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Greater Fort Lauderdale/Broward County Convention Center
1950 Eisenhower Blvd.
Fort Lauderdale, Florida 33316


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  • 1950 Hudson Commodore 8 Convertible Brougham
  • 1950 Hudson Commodore 8 Convertible Brougham
  • 1950 Hudson Commodore 8 Convertible Brougham
  • 1950 Hudson Commodore 8 Convertible Brougham
  • 1950 Hudson Commodore 8 Convertible Brougham
  • 1950 Hudson Commodore 8 Convertible Brougham
  • 1950 Hudson Commodore 8 Convertible Brougham
  • 1950 Hudson Commodore 8 Convertible Brougham
  • 1950 Hudson Commodore 8 Convertible Brougham


1950 Hudson Commodore 8 Convertible Brougham

John Soneff Collection

Lot No. 513

Auctioned on Saturday, May 11, 2013

Sold for $ 51,700

  • 254-cid, 128-hp Super-Eight engine
  • Three-speed manual transmission
  • Hydraulic-lift top and windows
  • Hudson Weather Control
  • 75,594 miles on odometer


This Commodore 8 Convertible Brougham features the renowned 254-cid, 128-hp straight eight-cylinder Super-Eight engine and is backed by a three-speed column-shift manual-shift transmission.

It is finished in yellow with red interior and has a dark brown convertible top. The top is actuated hydraulically. The windows also benefit from the hydraulic system and are also activated in this manner. The rich tone of the interior is accented by wood-grain trim on the dashboard and upper door panels. The dash also has beautiful metal work that encases the instruments providing a visual look that is perfect for this cars style. The Hudson additionally carries Hudson Weather Control, an AM radio, clock and owner’s manual. The odometer reads 75,594 miles.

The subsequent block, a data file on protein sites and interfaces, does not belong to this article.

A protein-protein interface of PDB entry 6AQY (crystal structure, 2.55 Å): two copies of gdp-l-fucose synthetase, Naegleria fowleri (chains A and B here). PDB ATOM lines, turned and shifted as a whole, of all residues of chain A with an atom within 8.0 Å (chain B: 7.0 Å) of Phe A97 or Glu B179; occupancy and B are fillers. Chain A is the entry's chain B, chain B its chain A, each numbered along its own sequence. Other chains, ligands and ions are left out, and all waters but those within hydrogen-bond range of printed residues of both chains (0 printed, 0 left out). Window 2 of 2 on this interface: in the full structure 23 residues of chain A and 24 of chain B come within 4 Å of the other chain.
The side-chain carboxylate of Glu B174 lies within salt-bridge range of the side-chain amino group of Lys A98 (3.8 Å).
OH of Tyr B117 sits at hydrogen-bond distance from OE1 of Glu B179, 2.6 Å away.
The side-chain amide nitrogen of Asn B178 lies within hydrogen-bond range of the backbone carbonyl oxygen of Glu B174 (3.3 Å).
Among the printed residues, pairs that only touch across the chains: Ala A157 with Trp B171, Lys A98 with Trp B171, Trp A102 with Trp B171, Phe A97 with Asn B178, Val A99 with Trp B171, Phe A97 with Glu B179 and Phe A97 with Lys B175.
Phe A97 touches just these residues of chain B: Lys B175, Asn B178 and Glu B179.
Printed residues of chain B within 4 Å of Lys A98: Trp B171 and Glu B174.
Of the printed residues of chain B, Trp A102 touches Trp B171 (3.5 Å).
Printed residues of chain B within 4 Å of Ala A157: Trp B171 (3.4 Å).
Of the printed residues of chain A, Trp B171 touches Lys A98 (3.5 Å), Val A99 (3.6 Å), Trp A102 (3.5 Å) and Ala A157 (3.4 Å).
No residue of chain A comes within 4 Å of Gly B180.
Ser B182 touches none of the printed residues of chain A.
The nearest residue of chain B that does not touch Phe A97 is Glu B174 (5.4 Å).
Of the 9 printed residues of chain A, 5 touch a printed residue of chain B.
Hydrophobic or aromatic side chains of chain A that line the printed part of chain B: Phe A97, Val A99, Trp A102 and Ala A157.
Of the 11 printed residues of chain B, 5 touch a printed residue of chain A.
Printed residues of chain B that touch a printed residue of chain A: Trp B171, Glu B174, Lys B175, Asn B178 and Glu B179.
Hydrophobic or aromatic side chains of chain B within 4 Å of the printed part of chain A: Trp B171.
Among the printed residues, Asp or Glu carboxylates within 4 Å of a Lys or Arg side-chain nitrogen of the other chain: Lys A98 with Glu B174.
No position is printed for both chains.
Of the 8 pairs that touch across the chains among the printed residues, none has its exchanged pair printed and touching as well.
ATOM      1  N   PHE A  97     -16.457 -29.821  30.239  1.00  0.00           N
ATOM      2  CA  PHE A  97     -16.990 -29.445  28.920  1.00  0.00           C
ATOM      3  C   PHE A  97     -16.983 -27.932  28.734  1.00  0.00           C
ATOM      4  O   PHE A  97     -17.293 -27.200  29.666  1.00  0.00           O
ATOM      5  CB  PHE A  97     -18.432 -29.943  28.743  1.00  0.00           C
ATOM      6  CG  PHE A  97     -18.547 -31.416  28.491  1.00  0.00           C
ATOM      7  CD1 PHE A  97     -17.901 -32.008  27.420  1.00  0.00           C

Along with graceful trim on the exterior body lines, the Hudson has fender skirts and has been fitted with Chrysler chrome wire wheels with tasteful whitewall tires. The spare in the trunk matches those on the car.

This design was introduced in 1948; Hudson introduced their streamlined 'step-down' range. Hudson was also one of the first automakers to advertise on television. The new model was only 60-inches high and its center of gravity correspondingly very low. The basic shape of the step-down Hudson persisted for six years, until 1954, when the company merged with Nash to form American Motors.


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